Lefty nearly chipped in for eagle off the front of the green, which could have forced a playoff. But a birdie left him lacking by a shot when McIlroy blasted out of a bunker, two-putted for par and signed for 268.
Mickelson got in a bit of a shot at the PGA of America, mentioning that the organization only runs one tournament a year. But he acknowledged that the strange ending didn’t really affect the outcome.
“That’s not what we normally do,” he said. “But it’s not a big deal either way. At least that way, we had a chance to finish.”
For Mickelson, any chance of adding to his three Masters titles, last year’s British Open and the 2005 PGA Championship essentially ended at the 16th hole, where he drove into the rough, left his second shot short of a bunker and nearly chipped in, the ball catching the right lip of the cup before skidding 10 feet past. He missed the putt to save par, dropping out of the lead he shared with McIlroy.
When McIlroy rolled in a birdie at the 17th, the lead grew to two strokes heading to the final hole.
“It was a fun day for me to get in the mix and a fun day for me to make some birdies and move up early so that I had a good chance on the back nine,” Mickelson said. “Had I been able to finish those last five, six holes strong, I could have totally flipped the way I look at this year.”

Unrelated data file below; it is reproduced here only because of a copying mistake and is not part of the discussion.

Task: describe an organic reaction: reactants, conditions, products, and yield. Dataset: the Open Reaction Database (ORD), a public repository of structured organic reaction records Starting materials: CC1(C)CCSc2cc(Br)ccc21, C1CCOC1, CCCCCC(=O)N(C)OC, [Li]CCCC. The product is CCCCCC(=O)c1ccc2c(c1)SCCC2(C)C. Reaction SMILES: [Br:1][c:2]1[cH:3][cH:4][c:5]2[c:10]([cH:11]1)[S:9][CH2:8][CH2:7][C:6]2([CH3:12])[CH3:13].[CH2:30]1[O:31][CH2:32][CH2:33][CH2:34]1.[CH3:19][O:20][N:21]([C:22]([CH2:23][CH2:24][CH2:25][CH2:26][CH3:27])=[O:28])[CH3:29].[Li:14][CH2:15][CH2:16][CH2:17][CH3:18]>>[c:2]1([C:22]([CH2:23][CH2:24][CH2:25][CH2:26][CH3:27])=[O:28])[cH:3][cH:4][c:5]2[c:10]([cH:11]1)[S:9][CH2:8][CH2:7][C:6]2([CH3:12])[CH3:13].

Maybe his ninth runner-up finish in a major will turn out to be blessing.
“Regardless of how I played this week, I know that I’ve got to address some things,” Mickelson said. “These next four to five years, I really want to make them special.”
Mickelson extended his American record by qualifying for his 10th consecutive Ryder Cup team. The PGA was the final qualifying event for nine Americans to make the team that will face Europe late next month in Scotland. Mickelson jumped from 10th to fifth.